“I was curious about his name,” she told me, gently handing me the tin containing his ashes. (How could my big, beautiful boy be contained in something so small?) “I know there’s a story there,” she continued. “I think I know what it is, but I’d love it if you’d tell me.”
— from a conversation with Danielle Pratt at Paws, Whiskers & Wags
I rubbed my stinging eyes and rolled my head around on my neck, working out the kinks that had formed after hours on the computer. Coyote, my old husky-shepherd mix, was sleeping on her cushion in the living room, and I was in the dining room with the big, red Golden who’d just joined our tiny pack. “Bo” was the name on his adoption papers. I gazed at the gorgeous dog lolling in a sunbeam, thinking for the hundredth time that it just didn’t fit. He glanced up from his nap and caught me looking at him. Without picking his chin up from his paws, he thumped his tail loudly on the floor, his eyes questioning.
“You’d save me a lot of trouble if you’d just tell me what your name is,” I said.
Bo thumped his tail as an answer but was no more forthcoming than that. I sighed and turned back to the slew of bookmarked baby name sites I had open on my laptop. Years ago, I’d stumbled on Sachi’s name in a baby book. A kind of play on my own name, which often translates as “joy,” my sweet little Golden girl’s name had translated as “child of joy” — a moniker that also reflected her sunny disposition. I was hoping to get lucky with the online version of a baby book and find a name whose meaning resonated with this new member of the household. I’d given up any meaning-driven kind of search about 30 minutes ago and was now combing alphabetically through the names listed on the sites, one after another.
When I said nothing more, Bo closed his eyes again, and I smiled. Even at only two years old, he was a good five or six pounds heavier than my little Sachi was when she left us, with the solid build of a big, strong boy. His vibrant personality made him seem bigger-than-life, so “Bo” wouldn’t have been far off, if that was all there was to him. But…there was also this mood: profoundly still, completely at ease, yet acutely aware of his surroundings. He filled me with a curious kind of wonder. How could this Being burst with such playful vitality one instant, yet be so gentle and calm the next?
“I have much to learn from you,” I said softly, eliciting only a lazy cracking of one eyelid and a sidelong glance. “But, then, my dogs have always been my greatest teachers.”
At that moment, my cursor landed on a name in the B’s. I paused, letting the name roll around in my head before saying it out loud.
The big red dog lifted his head, yawning, then held me with a steady gaze. Yes?
“It means ‘awakened,'” I told him, excitement growing in my chest. “It’s also the first two syllables of the word bodhisattva, which is Sanskrit for ‘enlightened teacher.'”
As if in response, he wagged his tail and grinned at me, panting. Let’s try it, I thought.
“Bodhi,” I said again, decisively. And the newest member of our pack, the brother Coyote chose to share her space and her mom with, shot to his feet– wriggling with glee — to lay his head on my lap and look up at me. I like it, too, his sparkling, brown eyes seemed to say.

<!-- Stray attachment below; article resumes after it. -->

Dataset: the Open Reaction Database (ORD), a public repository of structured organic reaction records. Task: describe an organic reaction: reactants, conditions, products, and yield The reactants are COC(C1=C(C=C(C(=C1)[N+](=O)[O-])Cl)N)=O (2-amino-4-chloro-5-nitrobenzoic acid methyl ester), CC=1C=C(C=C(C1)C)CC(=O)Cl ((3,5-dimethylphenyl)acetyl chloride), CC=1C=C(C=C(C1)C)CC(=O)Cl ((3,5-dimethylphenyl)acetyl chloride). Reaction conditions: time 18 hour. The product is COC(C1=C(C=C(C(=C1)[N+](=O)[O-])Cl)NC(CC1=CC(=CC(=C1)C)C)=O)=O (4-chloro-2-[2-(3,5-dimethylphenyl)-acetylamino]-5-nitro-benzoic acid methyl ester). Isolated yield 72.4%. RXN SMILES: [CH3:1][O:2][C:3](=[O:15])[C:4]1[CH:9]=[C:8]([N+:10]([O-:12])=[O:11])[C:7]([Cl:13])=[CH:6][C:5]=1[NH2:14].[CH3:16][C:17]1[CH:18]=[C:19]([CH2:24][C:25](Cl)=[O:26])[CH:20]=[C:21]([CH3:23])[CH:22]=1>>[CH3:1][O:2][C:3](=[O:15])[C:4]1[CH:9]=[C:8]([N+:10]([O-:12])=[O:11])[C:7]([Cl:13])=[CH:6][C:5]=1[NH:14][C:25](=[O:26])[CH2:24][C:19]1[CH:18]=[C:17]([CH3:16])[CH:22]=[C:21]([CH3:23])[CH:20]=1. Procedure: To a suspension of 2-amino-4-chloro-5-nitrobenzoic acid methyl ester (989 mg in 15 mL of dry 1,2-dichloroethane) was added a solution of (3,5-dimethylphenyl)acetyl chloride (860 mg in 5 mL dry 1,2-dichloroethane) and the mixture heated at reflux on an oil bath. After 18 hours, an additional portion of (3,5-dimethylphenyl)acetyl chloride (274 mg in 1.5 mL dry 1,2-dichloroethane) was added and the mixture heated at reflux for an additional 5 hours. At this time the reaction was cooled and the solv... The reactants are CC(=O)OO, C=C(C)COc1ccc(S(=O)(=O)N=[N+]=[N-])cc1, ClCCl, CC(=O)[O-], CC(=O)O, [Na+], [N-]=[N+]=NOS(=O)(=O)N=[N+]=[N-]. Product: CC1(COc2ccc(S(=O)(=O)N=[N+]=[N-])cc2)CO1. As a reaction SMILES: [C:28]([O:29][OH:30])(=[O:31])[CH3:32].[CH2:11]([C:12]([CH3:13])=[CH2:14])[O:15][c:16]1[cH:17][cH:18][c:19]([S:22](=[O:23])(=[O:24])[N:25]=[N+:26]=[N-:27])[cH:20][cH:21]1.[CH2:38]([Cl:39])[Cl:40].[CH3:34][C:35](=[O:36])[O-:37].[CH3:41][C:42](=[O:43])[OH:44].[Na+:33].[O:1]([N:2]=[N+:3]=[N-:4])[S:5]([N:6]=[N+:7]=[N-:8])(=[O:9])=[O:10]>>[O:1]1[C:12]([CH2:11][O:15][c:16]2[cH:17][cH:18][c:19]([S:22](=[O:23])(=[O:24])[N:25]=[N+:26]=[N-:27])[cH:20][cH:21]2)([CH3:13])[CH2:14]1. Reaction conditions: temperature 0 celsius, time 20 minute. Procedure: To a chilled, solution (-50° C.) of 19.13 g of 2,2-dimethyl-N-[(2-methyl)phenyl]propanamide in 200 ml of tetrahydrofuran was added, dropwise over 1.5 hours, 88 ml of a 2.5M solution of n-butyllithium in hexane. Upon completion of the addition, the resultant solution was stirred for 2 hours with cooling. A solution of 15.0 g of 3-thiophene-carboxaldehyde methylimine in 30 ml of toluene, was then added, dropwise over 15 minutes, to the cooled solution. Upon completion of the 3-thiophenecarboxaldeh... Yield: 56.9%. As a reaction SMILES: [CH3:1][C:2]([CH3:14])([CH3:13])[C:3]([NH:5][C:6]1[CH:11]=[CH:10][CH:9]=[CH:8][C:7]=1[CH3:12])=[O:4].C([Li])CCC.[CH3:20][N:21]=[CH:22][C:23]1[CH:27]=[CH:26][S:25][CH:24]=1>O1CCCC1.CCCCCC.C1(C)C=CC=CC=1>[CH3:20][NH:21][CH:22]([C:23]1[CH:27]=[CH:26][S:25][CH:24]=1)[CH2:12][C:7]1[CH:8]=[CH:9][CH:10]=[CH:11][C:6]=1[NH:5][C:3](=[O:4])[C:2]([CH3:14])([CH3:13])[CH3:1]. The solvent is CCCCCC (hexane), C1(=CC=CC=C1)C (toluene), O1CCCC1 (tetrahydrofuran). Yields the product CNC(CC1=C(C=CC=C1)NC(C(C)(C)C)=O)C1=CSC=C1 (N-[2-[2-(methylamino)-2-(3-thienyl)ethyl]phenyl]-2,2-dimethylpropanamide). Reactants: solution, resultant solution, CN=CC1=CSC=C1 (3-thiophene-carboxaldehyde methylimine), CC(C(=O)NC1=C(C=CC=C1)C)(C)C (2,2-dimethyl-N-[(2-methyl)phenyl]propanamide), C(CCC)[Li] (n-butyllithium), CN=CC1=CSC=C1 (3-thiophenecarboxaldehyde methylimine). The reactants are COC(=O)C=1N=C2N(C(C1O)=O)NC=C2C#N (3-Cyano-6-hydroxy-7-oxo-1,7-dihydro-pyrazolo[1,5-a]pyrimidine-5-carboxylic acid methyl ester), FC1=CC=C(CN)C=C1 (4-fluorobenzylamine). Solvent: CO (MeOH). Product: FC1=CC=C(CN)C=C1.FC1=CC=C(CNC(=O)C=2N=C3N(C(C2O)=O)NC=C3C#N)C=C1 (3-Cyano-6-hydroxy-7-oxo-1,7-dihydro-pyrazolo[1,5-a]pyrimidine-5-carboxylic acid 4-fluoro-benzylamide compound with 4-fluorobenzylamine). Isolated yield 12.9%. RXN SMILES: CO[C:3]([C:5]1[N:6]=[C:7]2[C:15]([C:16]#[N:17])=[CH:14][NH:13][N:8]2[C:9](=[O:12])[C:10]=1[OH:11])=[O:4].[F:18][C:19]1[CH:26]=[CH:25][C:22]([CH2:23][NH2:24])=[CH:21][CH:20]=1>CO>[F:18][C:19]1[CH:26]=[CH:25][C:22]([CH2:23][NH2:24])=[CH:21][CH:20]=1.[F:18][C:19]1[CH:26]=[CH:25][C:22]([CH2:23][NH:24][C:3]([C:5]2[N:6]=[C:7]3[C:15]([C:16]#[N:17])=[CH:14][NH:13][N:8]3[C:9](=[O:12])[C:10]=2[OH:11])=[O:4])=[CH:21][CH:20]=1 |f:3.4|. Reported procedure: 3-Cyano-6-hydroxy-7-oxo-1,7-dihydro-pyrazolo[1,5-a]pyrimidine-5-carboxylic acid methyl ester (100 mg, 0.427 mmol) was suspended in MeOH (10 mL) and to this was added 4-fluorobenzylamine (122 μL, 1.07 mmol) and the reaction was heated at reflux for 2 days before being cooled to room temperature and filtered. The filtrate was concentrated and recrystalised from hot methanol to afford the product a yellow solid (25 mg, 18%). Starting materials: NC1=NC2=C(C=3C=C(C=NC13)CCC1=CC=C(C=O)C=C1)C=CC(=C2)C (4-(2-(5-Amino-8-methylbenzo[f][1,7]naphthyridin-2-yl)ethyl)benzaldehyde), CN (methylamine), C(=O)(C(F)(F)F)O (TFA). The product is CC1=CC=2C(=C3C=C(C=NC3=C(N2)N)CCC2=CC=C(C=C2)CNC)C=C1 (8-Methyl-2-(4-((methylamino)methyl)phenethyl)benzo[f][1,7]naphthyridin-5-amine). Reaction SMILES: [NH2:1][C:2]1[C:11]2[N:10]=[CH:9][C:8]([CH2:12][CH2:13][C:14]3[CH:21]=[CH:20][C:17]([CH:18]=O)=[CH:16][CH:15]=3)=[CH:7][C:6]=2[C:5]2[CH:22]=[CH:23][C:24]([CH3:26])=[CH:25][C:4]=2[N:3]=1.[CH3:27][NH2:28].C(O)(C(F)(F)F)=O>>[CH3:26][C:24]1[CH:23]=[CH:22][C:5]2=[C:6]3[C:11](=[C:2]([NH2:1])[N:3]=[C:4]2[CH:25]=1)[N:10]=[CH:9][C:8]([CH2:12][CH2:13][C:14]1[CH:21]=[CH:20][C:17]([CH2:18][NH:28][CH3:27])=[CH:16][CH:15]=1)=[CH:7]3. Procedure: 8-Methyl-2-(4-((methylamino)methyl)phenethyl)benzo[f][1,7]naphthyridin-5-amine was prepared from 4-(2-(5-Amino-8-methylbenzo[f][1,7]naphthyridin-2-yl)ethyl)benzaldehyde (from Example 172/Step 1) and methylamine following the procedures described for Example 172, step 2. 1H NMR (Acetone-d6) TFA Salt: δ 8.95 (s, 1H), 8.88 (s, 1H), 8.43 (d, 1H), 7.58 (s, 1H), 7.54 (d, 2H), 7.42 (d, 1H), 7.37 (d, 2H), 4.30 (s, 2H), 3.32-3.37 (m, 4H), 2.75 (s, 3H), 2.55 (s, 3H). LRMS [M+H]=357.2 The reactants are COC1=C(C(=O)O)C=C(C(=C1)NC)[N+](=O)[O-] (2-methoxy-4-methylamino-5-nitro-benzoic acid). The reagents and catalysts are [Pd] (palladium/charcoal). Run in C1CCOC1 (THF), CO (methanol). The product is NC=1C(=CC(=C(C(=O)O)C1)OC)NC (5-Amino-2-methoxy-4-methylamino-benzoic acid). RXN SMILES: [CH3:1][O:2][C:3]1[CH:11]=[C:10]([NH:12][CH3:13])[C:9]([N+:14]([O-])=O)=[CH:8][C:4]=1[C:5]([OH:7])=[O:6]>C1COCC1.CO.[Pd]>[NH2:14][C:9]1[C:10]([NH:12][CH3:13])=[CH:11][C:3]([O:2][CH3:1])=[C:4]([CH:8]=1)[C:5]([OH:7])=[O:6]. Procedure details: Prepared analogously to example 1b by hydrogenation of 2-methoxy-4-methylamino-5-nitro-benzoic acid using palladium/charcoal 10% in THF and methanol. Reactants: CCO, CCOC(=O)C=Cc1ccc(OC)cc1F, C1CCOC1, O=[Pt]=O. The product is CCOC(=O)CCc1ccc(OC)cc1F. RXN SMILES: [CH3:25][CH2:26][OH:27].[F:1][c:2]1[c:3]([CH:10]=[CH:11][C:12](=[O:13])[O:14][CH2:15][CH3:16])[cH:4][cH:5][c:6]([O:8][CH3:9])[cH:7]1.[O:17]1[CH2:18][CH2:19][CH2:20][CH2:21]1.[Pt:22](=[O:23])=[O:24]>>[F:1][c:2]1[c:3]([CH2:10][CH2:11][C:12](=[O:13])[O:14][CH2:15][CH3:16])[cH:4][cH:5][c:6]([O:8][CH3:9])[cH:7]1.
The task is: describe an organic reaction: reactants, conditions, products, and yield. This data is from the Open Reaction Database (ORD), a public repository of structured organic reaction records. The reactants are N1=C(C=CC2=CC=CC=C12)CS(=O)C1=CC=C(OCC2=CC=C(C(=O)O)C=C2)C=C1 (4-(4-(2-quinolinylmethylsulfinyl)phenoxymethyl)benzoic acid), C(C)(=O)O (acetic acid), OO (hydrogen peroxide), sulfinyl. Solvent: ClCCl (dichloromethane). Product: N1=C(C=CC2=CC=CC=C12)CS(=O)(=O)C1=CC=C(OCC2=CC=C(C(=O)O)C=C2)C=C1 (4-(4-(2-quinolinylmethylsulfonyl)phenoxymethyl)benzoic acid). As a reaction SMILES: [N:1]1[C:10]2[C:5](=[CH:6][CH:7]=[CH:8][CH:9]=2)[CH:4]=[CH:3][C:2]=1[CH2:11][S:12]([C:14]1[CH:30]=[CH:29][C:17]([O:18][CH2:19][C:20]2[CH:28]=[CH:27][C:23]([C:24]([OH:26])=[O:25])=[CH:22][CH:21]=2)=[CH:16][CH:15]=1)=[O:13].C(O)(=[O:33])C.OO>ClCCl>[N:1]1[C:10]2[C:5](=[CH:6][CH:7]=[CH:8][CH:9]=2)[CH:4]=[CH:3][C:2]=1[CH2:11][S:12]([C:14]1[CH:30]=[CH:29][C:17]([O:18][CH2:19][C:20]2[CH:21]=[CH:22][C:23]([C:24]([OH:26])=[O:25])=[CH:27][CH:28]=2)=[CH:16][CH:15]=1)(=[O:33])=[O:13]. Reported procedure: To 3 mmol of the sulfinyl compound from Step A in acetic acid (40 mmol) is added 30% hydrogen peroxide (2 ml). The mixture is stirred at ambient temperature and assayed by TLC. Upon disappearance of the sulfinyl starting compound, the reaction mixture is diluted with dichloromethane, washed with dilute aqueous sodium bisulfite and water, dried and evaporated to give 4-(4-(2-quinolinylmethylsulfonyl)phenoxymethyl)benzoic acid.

“And I can make the transition easier for you because I can still use ‘Bo’ for short,” I told him, scratching his silky ears for him before he dashed off to find a toy.
I texted Barb, his foster mom, about the new name, explaining my reasoning and hoping she’d like it. I didn’t have to wait long.
Thank you for putting so much thought and effort into his new name, came the fond reply as Bodhi bounded back into the room with his squeaky tennis ball and dropped it on floor at my feet. Staring at the ball with laser focus, he quickly glanced up to see if I’d noticed his invitation before boring holes into the ball again with his eyes, his body quivering with anticipation.
I laughed. Something told me that this big, glorious goofball was worth whatever effort I might make on his behalf. Because teaching me would be no small feat, even for this brilliant ray of light.
Bodhi barked. I pounced on the ball, and the game began.
“And so I named him Bodhi,” I finished my story, tears streaming freely down my face. “My dogs have always been my greatest teachers. But this one…this one was something special. He was the embodiment of joy,” I told the kind woman sitting in the chair across from me.
“Bodhi…for Bodhisattva,” she said, smiling through her own misty eyes. “I knew it would be something like that. Even as I prepared him for his final services, I could still feel that energy around him. I could feel the gift he was.”
Yes, I thought, wonder and love tugging at my broken heart. You and everyone who ever met him.
A note of thanks
If the experience in the veterinary hospital was traumatic, the experience with the crematorium they contracted with was downright horrific. Only hours after I’d left my sweet boy’s body at the hospital, waiting to be picked up for cremation, I received an automated — yes, AUTOMATED — phone call with a canned message regarding “understanding your grief after the loss of a beloved pet” and attempting to sell me additional services on a deadline. That call nearly broke me. Nearly wild with rage and anguish, I did something I rarely do: I reached out for help.
I’m deeply grateful to Jane Rose at Rose Pet Memorial Center in Indianapolis for connecting me with Carol and Danielle at Paws, Whiskers & Wags in Charlotte so that Bodhi could receive the kind of loving care in death as I tried so hard to provide him in life. These caring, devoted souls helped me rewrite the ending of the story in a way that honored us both. Thank you all — not only for what you do but also for who you are.